Bottom Line: Adopting mobile electronic medical record (MEMR) systems is expected to be one of the superior approaches for improving nurses' bedside and point of care services.The results also confirmed the relationships between the perceived components of ease of use, usefulness, and behavioral intention in the Technology Acceptance Model toward MEMR usage.The friendliness of user interfaces of MEMR and the compatibility of nurses' work practices as these will also greatly enhance nurses' willingness to use MEMR.

View Article: PubMed Central - HTML - PubMed

Affiliation: Department of Healthcare Administration, I-Shou University, No.8, Yida Rd, Yanchao District, Kaohsiung City 82445, Taiwan, R.O.C.

ABSTRACT

Background: Adopting mobile electronic medical record (MEMR) systems is expected to be one of the superior approaches for improving nurses' bedside and point of care services. However, nurses may use the functions for far fewer tasks than the MEMR supports. This may depend on their technological personality associated to MEMR acceptance. The purpose of this study is to investigate nurses' personality traits in regard to technology readiness toward MEMR acceptance.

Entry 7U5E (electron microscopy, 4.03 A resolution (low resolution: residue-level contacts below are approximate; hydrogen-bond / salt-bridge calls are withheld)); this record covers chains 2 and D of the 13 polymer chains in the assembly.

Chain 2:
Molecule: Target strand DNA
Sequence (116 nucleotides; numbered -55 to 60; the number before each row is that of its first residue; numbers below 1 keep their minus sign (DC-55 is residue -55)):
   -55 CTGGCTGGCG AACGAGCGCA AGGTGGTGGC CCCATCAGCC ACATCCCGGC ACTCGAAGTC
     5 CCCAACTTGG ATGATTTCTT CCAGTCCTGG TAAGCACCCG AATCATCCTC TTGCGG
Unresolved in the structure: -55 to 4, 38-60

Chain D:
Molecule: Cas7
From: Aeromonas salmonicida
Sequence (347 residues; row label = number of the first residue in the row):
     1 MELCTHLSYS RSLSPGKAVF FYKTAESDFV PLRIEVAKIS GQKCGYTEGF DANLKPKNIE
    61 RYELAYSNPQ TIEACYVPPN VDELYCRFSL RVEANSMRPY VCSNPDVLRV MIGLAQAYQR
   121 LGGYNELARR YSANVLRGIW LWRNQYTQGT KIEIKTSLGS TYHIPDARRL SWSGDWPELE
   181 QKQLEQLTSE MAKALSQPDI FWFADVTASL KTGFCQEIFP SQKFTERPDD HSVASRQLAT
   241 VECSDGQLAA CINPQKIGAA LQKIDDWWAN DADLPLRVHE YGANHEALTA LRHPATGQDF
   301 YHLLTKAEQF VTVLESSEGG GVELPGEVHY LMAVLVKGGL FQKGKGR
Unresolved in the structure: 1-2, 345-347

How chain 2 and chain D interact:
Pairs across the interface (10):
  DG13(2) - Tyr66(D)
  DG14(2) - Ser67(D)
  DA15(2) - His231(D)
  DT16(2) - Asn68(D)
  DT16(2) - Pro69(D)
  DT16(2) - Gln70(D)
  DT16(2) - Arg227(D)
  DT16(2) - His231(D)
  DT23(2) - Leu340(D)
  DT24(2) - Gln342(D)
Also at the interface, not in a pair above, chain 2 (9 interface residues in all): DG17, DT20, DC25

Methods: The study used a self-administered questionnaire to collect 665 valid responses from a large hospital in Taiwan. Structural Equation modeling was utilized to analyze the collected data.

Results: Of the four personality traits of the technology readiness, the results posit that nurses are optimistic, innovative, secure but uncomfortable about technology. Furthermore, these four personality traits were all proven to have a significant impact on the perceived ease of use of MEMR while the perceived usefulness of MEMR was significantly influenced by the optimism trait only. The results also confirmed the relationships between the perceived components of ease of use, usefulness, and behavioral intention in the Technology Acceptance Model toward MEMR usage.

Conclusions: Continuous educational programs can be provided for nurses to enhance their information technology literacy, minimizing their stress and discomfort about information technology. Further, hospital should recruit, either internally or externally, more optimistic nurses as champions of MEMR by leveraging the instrument proposed in this study. Besides, nurses' requirements must be fully understood during the development of MEMR to ensure that MEMR can meet the real needs of nurses. The friendliness of user interfaces of MEMR and the compatibility of nurses' work practices as these will also greatly enhance nurses' willingness to use MEMR. Finally, the effects of technology personality should not be ignored, indicating that hospitals should also include more employees' characteristics beyond socio-demographic profiles in their personnel databases.

Show MeSH
Related in: MedlinePlus